Ecological development and validation of a music performance rating scale for five instrument families
This study investigated ways to improve the quality of music performance evaluation in an effort to address the accountability imperative in tertiary music education. An enhanced scientific methodology was employed incorporating ecological validity and using recognized qualitative methods involving grounded theory and quantitative methods involving confirmatory factor analyses. By distilling the disciplinary consensus, this approach enabled the specific definition of the constructs and standards used in university student classical music performance examinations, and provided their refinement with the empirical development of standards-based, criterion-specific rating scales for five instrument families. The study found that the examiners in each instrument family used between 15 to 17 constructs and associated descriptors, and at least two general dimensions referring to technical proficiency and another relating to musicality and interpretation. Analyses showed acceptable internal consistency and construct validity for the scales. Findings suggested that, although several construct and general dimension commonalities were found among the items across all scales, the presence of significant instrument-specific differences suggested that the use of generic rating scales may not provide sufficient content validity. Implications for the application of standards in music performance assessment were discussed.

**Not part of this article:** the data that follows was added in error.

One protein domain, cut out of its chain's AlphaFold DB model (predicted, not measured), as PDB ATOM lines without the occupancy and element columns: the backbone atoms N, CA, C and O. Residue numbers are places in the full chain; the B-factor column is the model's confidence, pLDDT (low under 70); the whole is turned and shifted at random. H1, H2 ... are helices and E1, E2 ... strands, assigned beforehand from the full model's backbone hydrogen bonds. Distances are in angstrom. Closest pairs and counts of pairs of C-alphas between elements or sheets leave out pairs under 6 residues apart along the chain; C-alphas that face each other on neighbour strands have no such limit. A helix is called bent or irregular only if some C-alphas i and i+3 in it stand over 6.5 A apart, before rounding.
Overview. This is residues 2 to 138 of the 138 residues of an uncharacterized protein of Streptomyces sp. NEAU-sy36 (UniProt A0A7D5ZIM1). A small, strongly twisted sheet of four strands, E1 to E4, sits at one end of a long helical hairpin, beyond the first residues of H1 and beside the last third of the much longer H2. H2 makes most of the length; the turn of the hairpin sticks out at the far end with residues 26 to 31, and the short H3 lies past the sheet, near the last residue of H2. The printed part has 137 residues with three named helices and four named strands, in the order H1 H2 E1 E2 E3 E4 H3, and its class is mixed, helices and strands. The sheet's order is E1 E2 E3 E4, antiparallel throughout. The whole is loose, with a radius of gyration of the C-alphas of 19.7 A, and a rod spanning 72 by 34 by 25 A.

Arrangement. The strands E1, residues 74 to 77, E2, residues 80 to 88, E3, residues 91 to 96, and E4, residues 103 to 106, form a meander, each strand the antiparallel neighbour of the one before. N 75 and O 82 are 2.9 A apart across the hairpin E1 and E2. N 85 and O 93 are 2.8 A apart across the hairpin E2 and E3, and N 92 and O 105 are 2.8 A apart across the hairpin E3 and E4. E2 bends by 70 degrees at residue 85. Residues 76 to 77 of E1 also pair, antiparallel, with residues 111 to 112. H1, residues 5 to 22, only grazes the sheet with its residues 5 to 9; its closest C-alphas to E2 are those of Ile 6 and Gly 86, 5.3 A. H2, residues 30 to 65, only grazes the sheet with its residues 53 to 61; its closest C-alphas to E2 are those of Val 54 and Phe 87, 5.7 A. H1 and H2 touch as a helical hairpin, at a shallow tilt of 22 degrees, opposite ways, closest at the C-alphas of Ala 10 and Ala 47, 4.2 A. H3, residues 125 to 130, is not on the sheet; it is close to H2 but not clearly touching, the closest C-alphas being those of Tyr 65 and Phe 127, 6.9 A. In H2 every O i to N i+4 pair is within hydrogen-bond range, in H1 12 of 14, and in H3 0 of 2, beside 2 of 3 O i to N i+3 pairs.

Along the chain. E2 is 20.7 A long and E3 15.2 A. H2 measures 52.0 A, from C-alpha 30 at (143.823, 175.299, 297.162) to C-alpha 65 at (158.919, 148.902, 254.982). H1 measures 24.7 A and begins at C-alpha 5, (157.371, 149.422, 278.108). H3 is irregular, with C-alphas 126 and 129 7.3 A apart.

Psychology of Music